Ahead of his appearance at Body & Soul as a co-host of the Hennessy Sound Lounge, British-Ghanaian artist Eddie Otchere best known for his photos of the seminal rappers and DJs of the mid 1990s and noughties, has a word about connecting with that scene, the woes of modern day Britain and why he’s excited to explore the Irish countryside.
“It starts from being a fan, being slightly obsessed and then you start stalking,” explains Otchere as he offers a glimpse into how he ended up photographing some of the most seminal hip hop artists of their generation including Biggie Smalls (pictured), Blackstar (Mos Def & Thalib Kweli) as well as Jungle maestro Goldie and Est’elle of ‘American Boy’ fame.
“It’s kind of like wanting to collect them as if they were comic book characters which in a way they are with their voices, the way they walk and having superpowers as lyrical metaphors.”
Having been a Brixtonite for most of his life, Otchere has always found himself at the pulse of London benefitting from his “photographic memory” which enabled him to “remember scenes and hold on to them.” Indeed, he has committed many acclaimed images to print and is constantly exhibiting, teaching a new generation as well as setting himself fresh challenges.
“I worked with Aphex Twin and remember being with him in Elephant & Castle back in the day when it was considered a shithole. Actually, if something is perfect then something is wrong. These spaces help us become quiet and listen and observe more and see where humanity is at. For humanity is at the core, it is these little moments that blossom where I am given the chances to say ‘I want to celebrate you’.
Otchere is working on a new show called Goats marrying the idea of the hip hop goat and real-life goats. “I want to shoot more landscape that has a sense of God’s hand in it and hope to travel around Ireland after the festival.”
Indeed, he recently told the Guardian that he did a DNA test recently which basically confirms him as “more Irish than I am African. My ancestors have been traipsing around these islands for as long as anyone can remember.”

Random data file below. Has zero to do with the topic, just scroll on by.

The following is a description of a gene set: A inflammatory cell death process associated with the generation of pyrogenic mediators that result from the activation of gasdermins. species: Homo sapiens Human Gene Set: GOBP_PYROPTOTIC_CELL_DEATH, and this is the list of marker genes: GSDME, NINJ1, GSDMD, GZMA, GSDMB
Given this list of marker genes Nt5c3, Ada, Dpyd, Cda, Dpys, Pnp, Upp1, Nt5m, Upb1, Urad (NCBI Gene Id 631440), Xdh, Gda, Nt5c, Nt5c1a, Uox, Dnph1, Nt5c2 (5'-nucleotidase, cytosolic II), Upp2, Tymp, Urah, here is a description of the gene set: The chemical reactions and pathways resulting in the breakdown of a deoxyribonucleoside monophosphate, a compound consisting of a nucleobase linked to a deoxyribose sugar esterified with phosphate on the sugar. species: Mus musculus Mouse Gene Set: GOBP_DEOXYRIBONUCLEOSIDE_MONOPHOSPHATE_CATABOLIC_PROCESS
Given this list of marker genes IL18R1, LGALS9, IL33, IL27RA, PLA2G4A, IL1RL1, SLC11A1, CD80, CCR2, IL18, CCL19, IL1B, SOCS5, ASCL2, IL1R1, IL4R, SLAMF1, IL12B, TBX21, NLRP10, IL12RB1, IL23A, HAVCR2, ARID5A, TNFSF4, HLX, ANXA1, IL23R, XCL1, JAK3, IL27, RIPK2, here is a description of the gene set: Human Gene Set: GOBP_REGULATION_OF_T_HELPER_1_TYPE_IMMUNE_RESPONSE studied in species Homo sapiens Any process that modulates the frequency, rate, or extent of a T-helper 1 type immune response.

And his ties with the UK mainland are being strained under the weight of Brexit also. “Unfortunately we’ve all been triggered, I never felt British or English, but more of a Londoner. At the moment, there’s a sense of “arrested development while the rest of the planet moves on. Kids give more of a fuck about the environment…we can’t stay in 2016 (when the UK voted to leave the EU triggering Brexit) forever.
In terms of Otchere’s connections to the music scene, he’s also adamant that the “live scene is where it’s at…I can’t got to record stores anymore. They are full of old men talking about tunes we already know about. It’s a bit too nostalgic for my liking. I am always looking for something new, not reissues.
He feels the same way about the hip hop scene pointing out that he’s more keen on meeting Young Dirty Bastard, the son of the late Ol’ Dirty Bastard rather than Masta Killah or RZA from the Wu-Tang.
At Body & Soul, Otchere will join Sally Cinnamon as a co-host of the Hennessy Sound Lounge interviewing and playing tunes over the weekend. Guests on the couch who will be digging into their vinyl collections and playing and chatting about their favourite and most memorable tracks include: Richie Egan, Mathman, Stano, Fish Go Deep, Saint Sister, Mr Saturday Night, Carrie Colliton, co-founder of Record Store Day and Body & Soul organisers Avril Stanley and Jenny Wren.
Mathman also works with Hennessy to curate the Friday night Midnight Circus stage at Body & Soul for which he has crafted a line-up of Irish and international hip hop acts including IAMDDB, Octavian, Ms Banks, MangoXMathman, Jafaris and Kneecap.
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Weekend Tickets for Body & Soul are on sale via Ticketbooth on www.bodyandsoul.ie
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